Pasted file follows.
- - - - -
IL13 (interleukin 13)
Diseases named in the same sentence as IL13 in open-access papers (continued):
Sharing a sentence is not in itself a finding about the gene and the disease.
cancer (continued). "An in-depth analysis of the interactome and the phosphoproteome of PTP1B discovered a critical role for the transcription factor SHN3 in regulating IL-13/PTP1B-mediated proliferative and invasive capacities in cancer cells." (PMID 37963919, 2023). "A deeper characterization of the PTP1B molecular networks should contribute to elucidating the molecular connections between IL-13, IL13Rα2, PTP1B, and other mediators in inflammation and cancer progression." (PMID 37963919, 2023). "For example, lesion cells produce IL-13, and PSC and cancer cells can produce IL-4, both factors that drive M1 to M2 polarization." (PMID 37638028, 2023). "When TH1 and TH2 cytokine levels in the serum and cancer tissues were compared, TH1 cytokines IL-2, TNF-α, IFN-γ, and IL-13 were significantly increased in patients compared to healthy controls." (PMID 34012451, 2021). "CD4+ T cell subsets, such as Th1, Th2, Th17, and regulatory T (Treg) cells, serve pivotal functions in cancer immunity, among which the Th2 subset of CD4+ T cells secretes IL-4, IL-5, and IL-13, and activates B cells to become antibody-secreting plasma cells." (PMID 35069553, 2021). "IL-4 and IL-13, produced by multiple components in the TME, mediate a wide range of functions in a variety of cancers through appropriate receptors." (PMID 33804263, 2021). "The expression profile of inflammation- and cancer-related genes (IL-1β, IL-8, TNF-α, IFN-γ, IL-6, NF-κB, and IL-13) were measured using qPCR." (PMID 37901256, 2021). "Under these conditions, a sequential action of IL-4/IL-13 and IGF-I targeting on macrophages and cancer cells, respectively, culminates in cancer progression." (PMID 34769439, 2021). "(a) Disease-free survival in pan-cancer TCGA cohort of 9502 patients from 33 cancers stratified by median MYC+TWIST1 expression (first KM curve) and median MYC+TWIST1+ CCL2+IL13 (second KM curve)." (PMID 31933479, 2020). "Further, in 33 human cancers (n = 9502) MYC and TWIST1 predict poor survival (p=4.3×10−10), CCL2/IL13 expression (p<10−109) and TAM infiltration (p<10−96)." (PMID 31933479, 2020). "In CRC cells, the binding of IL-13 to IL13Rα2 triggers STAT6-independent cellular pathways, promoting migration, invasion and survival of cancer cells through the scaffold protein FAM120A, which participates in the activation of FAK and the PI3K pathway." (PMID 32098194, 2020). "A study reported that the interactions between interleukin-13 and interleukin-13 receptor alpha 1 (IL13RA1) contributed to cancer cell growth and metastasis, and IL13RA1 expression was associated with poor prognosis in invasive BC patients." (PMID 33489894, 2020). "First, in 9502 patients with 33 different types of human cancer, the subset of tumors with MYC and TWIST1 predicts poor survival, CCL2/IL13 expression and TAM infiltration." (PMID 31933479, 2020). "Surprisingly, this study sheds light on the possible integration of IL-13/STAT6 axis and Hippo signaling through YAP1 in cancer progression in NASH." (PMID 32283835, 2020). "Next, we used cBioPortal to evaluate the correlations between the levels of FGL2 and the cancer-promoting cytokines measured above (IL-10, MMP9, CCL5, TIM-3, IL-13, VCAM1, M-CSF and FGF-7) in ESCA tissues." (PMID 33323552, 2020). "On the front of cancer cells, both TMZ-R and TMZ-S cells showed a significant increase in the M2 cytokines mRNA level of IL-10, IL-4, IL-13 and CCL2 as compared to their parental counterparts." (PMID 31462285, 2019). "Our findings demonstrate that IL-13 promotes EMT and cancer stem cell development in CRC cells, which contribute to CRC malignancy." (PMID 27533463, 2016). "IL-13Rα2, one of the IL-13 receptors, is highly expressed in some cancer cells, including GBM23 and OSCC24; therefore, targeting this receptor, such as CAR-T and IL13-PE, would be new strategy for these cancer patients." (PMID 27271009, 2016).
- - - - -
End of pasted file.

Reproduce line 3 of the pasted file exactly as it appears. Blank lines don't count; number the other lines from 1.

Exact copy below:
Sharing a sentence is not in itself a finding about the gene and the disease.